Every Wednesday, I hope to find a new ‘weed’ to investigate. My only criterion will be that I will not have deliberately planted the subject of our inquiry. Who knows what we will find…..
Dear Readers, who would have thought that this delicate, pale-rose flower is a member of the Cabbage family, like the hairy bitter-cress that we looked at a few weeks ago? Yet, a close look at the four-petalled flowers in their typical cross (crucifer) shape is enough to give us a clue. I found these plants in several of the damper places in the cemetery, where they seem to have popped up like meerkats. Often, they are combined with speedwell and buttercups, and the colours make me catch my breath. I wish I could meet every one of you for a wildflower walk among the tombstones at the moment, there is a wonder around every corner.
Lady’s smock is a native plant and has many alternative names: cuckooflower (probably because it flowers at the same time as the return of the cuckoo), fairy flower and milkmaids. The petals of the buds are resemble a skirt, and so make it easier to see where the ‘smock’ part of the name might have come from. In Flora Britannica, Richard Mabey suggests that there might also be a more lascivious connotation to the word, with about the same meaning as ‘a bit of skirt’, and wonders if there might be a reference to what went on in the spring meadows.
However, Lady’s Smock also, confusingly, has an association with the Virgin Mary, and yet another alternative name is ‘Our Lady’s Smock’. This refers to the seamless white robe that Mary made for Jesus, and which was worn by him on Good Friday. It fascinates me how the bawdy references to a plant at one point in its history can be overlaid with biblical symbolism later, but how the two meanings often continue, side by side.The name ‘fairy flower’ probably came from the belief that the plant was sacred to the fairies, and so was unlucky if brought indoors. It was not included in May Day garlands for the same reason. It was also believed that picking the plant could create thunderstorms, and might attract adders. The real beneficiary of leaving the plant alone, though, is the orange-tip butterfly, who prefers lady’s smock and garlic mustard to any other plants. If you look closely at this time of year, you might be able to spot the caterpillars, though they are very well camouflaged. Like most members of the Brassica family, Lady’s Smock has been used as food – the leaves are said to have a strong peppery flavour , and in fact the Latin name ‘cardamine’ refers to Water cress, which has a similar taste. The Badger Bushcraft website uses Lady’s Smock to make a fiery condiment. On the ‘Eat the Weeds’ website, the leaves are combined with another recent favourite, three-cornered garlic, to make a side salad. Most of the brassicas seem to have some food value, much as their big domesticated cousins do. In fact, I suspect that these wild plants might have more concentrated goodness in them, having not been ‘messed about with’ for added sweetness or for a longer shelf life. Indeed, it has been reported that the leaves of lady’s smock have five times the vitamin C content of a lemon.
Medicinally, lady’s smock has a long history of use for convulsions and epilepsy, and also has an association with the treatment of gynecological problems. Culpeper recommends using the plant, in its fresh state, for gallstones, scurvy and upset stomachs. On the Plant Lives website, Sue Eland relates how a powder was created by roasting the plant on a pewter dish. This powder was then kept in bottles which must have leather, rather than cork, stoppers, for reasons that are lost in antiquity.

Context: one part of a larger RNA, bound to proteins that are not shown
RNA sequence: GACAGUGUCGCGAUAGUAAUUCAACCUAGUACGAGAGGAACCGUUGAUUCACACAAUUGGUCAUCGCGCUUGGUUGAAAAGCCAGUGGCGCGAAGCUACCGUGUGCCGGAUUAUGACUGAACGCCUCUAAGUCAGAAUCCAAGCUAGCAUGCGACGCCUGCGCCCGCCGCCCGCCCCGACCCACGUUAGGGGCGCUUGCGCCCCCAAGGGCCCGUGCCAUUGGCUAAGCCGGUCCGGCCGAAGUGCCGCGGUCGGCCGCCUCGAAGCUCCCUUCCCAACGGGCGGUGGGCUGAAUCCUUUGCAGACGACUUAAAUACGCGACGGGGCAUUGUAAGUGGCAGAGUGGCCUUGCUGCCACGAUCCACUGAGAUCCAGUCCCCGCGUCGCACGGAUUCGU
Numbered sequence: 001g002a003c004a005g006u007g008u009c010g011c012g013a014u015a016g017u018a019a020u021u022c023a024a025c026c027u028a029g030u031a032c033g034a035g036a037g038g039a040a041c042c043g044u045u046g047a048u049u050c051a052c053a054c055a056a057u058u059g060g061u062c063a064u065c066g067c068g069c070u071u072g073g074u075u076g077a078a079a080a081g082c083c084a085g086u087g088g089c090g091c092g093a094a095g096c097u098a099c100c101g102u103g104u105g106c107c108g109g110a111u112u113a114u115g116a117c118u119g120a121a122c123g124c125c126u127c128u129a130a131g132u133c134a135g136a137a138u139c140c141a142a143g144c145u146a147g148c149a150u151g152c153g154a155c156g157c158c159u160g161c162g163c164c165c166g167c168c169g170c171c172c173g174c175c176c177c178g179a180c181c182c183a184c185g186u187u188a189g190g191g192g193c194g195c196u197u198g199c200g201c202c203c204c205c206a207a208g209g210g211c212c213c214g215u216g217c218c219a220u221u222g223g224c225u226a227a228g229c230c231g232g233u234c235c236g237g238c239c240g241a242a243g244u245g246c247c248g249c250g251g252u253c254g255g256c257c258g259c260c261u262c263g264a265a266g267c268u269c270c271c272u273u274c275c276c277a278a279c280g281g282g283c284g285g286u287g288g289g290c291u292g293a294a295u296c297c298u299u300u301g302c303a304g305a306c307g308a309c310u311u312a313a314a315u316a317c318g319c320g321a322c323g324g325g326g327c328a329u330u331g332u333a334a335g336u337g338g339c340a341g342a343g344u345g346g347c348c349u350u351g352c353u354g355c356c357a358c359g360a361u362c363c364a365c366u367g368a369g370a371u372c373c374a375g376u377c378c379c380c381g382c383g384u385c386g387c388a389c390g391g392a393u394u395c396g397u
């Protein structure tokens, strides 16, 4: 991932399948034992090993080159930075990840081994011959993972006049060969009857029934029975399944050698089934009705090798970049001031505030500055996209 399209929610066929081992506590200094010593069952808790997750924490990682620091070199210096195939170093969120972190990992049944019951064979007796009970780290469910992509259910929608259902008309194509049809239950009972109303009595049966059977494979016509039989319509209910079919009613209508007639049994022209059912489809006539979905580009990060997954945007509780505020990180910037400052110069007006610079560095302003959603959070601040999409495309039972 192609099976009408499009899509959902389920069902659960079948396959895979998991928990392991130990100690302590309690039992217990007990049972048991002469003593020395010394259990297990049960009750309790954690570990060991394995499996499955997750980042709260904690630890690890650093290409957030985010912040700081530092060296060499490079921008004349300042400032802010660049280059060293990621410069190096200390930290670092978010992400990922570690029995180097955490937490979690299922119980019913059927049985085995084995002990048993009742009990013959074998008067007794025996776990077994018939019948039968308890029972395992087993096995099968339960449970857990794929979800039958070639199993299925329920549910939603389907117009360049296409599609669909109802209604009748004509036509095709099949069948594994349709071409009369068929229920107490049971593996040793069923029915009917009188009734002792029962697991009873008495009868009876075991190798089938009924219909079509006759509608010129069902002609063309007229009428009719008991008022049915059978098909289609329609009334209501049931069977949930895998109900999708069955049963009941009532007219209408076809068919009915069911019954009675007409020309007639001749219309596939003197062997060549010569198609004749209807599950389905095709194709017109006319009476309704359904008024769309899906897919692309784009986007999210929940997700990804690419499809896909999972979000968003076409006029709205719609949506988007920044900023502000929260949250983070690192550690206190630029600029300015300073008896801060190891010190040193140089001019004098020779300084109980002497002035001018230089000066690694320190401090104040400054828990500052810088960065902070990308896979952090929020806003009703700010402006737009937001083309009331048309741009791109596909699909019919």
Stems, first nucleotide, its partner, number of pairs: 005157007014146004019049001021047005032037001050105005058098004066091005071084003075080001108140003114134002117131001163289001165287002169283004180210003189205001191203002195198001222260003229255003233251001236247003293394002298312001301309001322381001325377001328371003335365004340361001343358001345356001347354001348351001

As you might expect, a plant that flowers in the spring and which has been native to these islands for thousands of years has been honoured in a fair amount of poetry. Shakespeare features it in ‘Love’s Labours Lost:
‘When daisies pied and violets blue
And lady’s smocks all silver-white
And cuckoo-buds of yellow hue
Do paint the meadows with delight
The cuckoo then, on every tree,
Mocks married men, for thus sings he: ‘Cuckoo,
Cuckoo, cuckoo’! Oh word of fear,
Unpleasing to a married ear’.
This verse refers to the way that the cuckoo was thought to signal that a husband had been betrayed (cuckolded) by his wife, and it seems that this innocent little flower has a long tradition of being associated with infidelity: in ‘The Lady’s Book of Flowers and Poetry’, edited by Lucy Hooper, including the plant in a bouquet is said to be an indication of ‘paternal error’. What with all this business about smocks and meadows it all feels decidedly like one of those paintings of peasants being unruly by Pieter Brueghel.
This is my third year of writing ‘The Wednesday Weed’ every week, and it has now reached the point where, as I walk through the cemetery, I am seeing old floral friends come into flower and wane. The lesser celandine is almost finished now, the bluebells have grey husks where their flowers once were, but the red campion is in full flower, and the hogweed is waiting for its moment just as the cow parsley is at its greatest glory. The rhythm of the seasons is both subtle and obvious, but walking the shady lanes and verdant grasslands here has brought it home to me that I need to take that photograph, smell that blossom, listen to that chiff-chaff, right now, because in a few weeks it will be gone. Carpe diem indeed.
Photo One – By No machine-readable author provided. Svdmolen assumed (based on copyright claims). [GFDL (http://www.gnu.org/copyleft/fdl.html), CC-BY-SA-3.0 (http://creativecommons.org/licenses/by-sa/3.0/) or CC BY 2.5 (http://creativecommons.org/licenses/by/2.5)], via Wikimedia Commons
Photo Two – By H. Krisp (Own work) [CC BY 3.0 (http://creativecommons.org/licenses/by/3.0)], via Wikimedia Commons
All other photographs copyright Vivienne Palmer